- 5. To predict (some properties of) a model of some real phenomena or existing system.
- 6. To better understand, predict or manage some intended (not-yet-existing) artificial system, so to guide its design and development. Understanding a system that does not yet exist is qualitatively different to understanding an existing domain or system, because the possibility of calibration is often absent and because the model may act to define the limits and possibilities of subsequent design actions on the artificial system. The use of speech act theory (a model of natural human language) for the design of artificial machine-to-machine languages, or the use of economic game theory (a mathematical model of a stylized conceptual model of particular micro-economic realities) for the design of online auction sites are examples here. The modeling activity can even be performative, helping to create the reality it may purport to describe, as in the case of the Black-Scholes model of options pricing.
- 7. To provide a locus for discussion between relevant stakeholders in some business or public policy domain. Most large-scale business planning models have this purpose within companies, particularly when multiple partners are involved. Likewise, models of major public policy issues, such as epidemics, have this function. In many complex domains, such as those in public health, models provide a means to tame and domesticate the complexity of the domain. This helps stakeholders to jointly consider concepts, data, dynamics, policy options, and assessment of potential consequences of policy options, all of which may need to be socially constructed.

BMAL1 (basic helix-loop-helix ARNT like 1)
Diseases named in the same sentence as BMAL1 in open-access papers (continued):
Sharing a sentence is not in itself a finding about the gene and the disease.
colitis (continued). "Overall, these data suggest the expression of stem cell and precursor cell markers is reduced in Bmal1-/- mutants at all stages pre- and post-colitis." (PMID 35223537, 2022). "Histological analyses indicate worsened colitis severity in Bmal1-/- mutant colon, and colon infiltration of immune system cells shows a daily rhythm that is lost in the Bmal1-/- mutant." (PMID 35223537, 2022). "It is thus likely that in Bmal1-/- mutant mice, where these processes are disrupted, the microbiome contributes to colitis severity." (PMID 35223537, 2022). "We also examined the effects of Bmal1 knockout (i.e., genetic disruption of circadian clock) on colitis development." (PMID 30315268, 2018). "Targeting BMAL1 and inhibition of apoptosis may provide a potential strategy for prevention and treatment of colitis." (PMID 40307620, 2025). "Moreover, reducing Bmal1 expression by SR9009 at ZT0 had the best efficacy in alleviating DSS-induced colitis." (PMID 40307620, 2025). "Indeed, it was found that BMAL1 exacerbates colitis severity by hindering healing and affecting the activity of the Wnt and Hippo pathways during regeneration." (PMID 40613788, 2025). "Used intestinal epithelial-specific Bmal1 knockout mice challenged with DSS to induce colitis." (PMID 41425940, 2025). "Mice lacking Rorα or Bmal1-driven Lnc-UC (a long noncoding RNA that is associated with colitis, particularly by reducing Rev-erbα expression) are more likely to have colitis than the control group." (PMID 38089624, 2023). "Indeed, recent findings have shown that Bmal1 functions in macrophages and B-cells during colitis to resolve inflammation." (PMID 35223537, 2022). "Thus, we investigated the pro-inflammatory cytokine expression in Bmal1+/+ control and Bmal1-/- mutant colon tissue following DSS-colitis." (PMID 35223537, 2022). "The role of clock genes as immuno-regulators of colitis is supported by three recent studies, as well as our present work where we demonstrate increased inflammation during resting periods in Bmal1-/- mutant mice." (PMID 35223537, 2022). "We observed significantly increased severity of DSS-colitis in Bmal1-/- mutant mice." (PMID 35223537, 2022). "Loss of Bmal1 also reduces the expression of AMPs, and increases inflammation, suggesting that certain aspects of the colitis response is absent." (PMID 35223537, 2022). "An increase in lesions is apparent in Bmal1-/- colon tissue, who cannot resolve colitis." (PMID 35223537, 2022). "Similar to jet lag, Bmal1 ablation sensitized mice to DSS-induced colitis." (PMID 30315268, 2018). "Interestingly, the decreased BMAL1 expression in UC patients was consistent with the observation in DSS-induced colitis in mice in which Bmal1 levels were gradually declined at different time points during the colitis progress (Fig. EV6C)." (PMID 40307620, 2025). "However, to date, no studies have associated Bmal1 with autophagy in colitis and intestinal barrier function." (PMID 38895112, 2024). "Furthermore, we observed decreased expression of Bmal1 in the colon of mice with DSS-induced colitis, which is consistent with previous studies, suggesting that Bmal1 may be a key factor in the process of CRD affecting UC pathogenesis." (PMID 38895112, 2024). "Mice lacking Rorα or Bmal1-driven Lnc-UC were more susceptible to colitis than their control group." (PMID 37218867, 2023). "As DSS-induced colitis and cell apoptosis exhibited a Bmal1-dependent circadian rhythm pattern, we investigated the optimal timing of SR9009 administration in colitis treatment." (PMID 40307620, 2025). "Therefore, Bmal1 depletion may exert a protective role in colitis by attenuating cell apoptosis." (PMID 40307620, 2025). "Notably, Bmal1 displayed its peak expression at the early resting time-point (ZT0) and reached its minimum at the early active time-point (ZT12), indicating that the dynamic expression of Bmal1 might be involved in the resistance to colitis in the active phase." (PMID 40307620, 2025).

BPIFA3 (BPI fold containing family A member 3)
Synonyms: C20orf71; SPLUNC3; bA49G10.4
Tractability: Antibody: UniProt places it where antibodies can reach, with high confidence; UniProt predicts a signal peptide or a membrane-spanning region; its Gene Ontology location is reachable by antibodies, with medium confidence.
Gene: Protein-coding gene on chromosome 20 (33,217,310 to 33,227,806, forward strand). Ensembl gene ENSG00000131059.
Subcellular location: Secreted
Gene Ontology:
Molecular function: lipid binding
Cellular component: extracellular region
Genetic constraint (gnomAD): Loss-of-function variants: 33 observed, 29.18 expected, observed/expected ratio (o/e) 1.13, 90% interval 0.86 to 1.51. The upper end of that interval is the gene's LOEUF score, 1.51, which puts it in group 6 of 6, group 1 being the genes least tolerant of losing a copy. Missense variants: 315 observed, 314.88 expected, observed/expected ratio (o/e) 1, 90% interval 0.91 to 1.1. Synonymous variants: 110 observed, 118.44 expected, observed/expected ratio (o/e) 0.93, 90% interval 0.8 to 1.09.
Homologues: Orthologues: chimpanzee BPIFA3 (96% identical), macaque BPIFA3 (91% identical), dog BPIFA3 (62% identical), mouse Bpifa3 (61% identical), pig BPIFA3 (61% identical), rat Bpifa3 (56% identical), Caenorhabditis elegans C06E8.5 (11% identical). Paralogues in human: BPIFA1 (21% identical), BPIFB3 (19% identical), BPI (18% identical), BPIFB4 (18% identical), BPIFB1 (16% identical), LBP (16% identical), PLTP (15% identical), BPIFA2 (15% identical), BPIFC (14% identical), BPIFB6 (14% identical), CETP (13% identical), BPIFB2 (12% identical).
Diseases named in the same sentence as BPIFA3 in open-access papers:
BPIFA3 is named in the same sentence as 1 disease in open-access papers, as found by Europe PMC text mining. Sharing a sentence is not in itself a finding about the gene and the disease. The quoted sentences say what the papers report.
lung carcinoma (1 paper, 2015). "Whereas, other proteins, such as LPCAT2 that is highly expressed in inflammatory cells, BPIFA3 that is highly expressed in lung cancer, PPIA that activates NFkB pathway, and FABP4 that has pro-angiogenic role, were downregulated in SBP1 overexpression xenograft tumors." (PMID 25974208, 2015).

- 8. To provide a means for identification, articulation and potentially resolution of trade-offs and their consequences in some business or public policy domain. This is the case, for example, with models of public health risk assessment of chemicals or new products by environmental protection agencies, and models of epidemics deployed by government health authorities.
- 9. To enable rigorous and justified thinking about the assumptions and their relationships to one another in modeling some domain. Business planning models usually serve this purpose. They may be used to inform actions, both to eliminate or mitigate negative consequences and to enhance positive consequences, as in retroflexive decision making.
- 10. To enable a means of assessment of managerial competencies of the people undertaking the modeling activity. Investors in start-ups know that the business plans of the company founders are likely to be out of date very quickly. The function of such business plans is not to model reality accurately, but to force rigorous thinking about the domain, and to provide a means by which potential investors can challenge the assumptions and thinking of management as way of probing the managerial competence of those managers. Business planning can thus be seen to be a form of epideictic argument, where arguments are assessed on their form rather than their content, as I have argued here.